“We end up doing those kinds of things because we spend a lot of time together,” Doty said.
His players know him for all of the stories that he shares with them, which helps him standout as a lively individual.
“[Doty] is somebody who teaches his players much more than just the game of basketball. He is constantly teaching his players life lessons as well,” senior Dakotah Pine said.
Doty’s son Dominic Doty is also a member of the basketball staff. He has served as an assistant coach for the past six years, in addition to his four years as head coach for women’s soccer.
“I think every son grows up wanting to be like their father. I was just lucky enough to be a part of his legacy,” Dominic said in an email. I can’t begin to tell you all the things he has taught me or all the ways he has impacted my experience as a coach today. I wouldn’t know where to start. But what I can say is that I am what I am as a coach and a person today because of him.”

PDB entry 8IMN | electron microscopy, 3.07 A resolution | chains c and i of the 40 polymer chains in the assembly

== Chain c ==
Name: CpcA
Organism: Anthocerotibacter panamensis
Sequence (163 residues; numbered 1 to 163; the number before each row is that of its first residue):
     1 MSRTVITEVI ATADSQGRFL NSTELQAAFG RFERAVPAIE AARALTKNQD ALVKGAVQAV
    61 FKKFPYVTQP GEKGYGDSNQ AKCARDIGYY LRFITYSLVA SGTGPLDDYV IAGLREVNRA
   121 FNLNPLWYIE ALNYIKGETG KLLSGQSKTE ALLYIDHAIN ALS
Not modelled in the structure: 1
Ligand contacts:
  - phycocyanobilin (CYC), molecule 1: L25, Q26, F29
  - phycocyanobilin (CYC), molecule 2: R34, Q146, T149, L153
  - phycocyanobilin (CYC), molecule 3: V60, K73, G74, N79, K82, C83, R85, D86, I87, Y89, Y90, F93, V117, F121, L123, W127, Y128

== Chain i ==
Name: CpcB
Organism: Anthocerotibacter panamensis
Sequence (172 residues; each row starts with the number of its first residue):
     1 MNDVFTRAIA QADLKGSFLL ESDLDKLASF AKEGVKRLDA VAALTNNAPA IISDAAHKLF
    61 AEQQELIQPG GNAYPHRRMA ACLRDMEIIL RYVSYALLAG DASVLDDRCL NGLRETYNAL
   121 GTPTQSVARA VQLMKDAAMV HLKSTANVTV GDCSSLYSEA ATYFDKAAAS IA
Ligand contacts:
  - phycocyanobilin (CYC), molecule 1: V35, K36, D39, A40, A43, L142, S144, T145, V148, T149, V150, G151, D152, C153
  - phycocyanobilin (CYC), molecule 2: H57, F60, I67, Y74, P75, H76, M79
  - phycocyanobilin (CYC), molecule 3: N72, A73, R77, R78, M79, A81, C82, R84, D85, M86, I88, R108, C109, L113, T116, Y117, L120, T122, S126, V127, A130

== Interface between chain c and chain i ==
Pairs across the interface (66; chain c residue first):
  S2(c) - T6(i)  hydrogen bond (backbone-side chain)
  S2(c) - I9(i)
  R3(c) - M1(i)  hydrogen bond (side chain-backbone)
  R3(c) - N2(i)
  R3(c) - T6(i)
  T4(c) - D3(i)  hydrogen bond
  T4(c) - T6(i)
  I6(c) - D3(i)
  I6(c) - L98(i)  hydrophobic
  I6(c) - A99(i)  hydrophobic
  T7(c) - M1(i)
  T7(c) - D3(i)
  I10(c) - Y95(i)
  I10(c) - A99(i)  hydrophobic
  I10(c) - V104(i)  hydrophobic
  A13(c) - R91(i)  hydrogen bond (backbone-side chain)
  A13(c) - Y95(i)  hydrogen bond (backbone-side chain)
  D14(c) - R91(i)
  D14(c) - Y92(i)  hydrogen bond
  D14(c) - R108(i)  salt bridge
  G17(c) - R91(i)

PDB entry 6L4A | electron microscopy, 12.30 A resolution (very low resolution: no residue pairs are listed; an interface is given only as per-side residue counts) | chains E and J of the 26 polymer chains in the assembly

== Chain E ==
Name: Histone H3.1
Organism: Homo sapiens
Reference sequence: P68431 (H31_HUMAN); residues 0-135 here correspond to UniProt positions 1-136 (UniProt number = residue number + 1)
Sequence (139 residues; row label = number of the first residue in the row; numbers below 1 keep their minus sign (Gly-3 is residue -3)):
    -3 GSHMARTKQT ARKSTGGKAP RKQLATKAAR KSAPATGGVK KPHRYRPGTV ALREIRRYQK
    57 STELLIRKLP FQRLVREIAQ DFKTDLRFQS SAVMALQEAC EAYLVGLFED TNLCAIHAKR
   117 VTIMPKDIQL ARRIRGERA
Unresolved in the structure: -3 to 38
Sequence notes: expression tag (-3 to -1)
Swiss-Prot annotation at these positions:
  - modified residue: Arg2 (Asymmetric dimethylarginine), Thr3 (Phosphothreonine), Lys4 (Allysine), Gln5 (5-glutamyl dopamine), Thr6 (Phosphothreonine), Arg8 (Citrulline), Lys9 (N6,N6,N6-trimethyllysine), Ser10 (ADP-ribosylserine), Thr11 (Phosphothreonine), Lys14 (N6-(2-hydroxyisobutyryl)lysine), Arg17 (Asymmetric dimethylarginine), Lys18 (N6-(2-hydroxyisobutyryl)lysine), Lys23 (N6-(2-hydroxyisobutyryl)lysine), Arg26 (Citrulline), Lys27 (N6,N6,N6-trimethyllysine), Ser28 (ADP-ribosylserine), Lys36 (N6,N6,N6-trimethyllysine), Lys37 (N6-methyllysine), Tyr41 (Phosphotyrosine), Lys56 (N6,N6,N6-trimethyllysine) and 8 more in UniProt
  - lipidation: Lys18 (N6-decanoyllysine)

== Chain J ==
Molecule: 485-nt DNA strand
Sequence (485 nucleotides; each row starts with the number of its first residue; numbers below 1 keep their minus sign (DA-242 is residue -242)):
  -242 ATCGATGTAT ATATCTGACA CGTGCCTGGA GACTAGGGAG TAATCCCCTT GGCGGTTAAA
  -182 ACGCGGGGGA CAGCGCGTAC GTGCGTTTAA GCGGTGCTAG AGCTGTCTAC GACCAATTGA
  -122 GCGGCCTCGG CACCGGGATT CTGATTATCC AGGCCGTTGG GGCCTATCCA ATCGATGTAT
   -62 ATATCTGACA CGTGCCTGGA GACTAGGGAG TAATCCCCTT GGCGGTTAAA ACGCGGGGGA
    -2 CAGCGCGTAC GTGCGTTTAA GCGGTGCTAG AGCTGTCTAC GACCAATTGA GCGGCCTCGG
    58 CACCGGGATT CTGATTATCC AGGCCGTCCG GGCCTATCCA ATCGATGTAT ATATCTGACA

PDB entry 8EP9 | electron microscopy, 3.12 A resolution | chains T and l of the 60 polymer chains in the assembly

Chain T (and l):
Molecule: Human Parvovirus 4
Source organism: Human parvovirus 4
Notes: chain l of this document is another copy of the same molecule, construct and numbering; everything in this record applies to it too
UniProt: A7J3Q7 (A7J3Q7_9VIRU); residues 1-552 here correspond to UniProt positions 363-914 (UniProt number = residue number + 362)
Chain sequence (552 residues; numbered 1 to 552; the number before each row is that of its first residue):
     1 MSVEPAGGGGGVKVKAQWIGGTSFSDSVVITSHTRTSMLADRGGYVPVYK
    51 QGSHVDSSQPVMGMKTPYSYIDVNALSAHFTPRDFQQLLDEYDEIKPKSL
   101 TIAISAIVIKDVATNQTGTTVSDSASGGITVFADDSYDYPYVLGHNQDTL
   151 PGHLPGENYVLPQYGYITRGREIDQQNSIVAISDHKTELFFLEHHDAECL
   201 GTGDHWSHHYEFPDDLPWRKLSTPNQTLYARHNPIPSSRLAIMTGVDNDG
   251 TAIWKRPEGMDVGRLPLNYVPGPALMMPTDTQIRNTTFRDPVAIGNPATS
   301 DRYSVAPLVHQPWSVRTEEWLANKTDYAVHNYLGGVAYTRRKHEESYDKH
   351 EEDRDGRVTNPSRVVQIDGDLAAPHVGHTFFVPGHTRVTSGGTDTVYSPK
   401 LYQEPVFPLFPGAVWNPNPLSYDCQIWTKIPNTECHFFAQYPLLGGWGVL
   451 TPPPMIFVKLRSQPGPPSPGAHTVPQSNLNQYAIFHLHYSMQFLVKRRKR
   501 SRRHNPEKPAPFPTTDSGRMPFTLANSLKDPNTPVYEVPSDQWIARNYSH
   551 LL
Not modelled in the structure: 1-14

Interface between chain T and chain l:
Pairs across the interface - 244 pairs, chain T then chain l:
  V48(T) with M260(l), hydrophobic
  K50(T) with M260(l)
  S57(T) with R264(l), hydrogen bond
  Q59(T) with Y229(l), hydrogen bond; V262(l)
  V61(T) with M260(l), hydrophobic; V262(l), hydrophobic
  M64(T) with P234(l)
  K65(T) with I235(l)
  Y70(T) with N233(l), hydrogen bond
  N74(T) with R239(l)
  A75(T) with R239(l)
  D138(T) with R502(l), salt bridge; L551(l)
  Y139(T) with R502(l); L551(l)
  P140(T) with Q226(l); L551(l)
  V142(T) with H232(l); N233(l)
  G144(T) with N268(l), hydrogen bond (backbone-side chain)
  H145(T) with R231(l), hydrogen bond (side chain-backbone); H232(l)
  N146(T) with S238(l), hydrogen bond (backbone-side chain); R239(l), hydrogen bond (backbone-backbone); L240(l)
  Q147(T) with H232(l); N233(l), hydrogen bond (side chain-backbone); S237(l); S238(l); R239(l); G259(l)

Doty’s family was constantly sitting in the stands cheering him and Dominic Doty on at home games. Doty also helped lead game management for the soccer games so he could support his son.
“When you are a coach, your family makes sacrifices,” Doty said. “It’s been a family affair.”
After leading two teams to conference championships in 1999 and 2001, Doty said he is now ready to try new things in his life.
He will continue to teach classes for the Human Health and Athletic Performance Department and also oversee internships for students.
“The things that I will take with me are the experiences with the student athletes,” Doty said.
Former players from all over, including ones from Iceland and England, remain in contact with him, following their college careers.
Although Doty has completed his time with the men’s basketball program, this does not mean he is done impacting student’s lives at Linfield.
“It just seemed like the right time for me, my wife, my family and the right time for the basketball program,” Doty said.
Ivanna Tucker/Sports editor
Ivanna Tucker can be reached at firstname.lastname@example.org.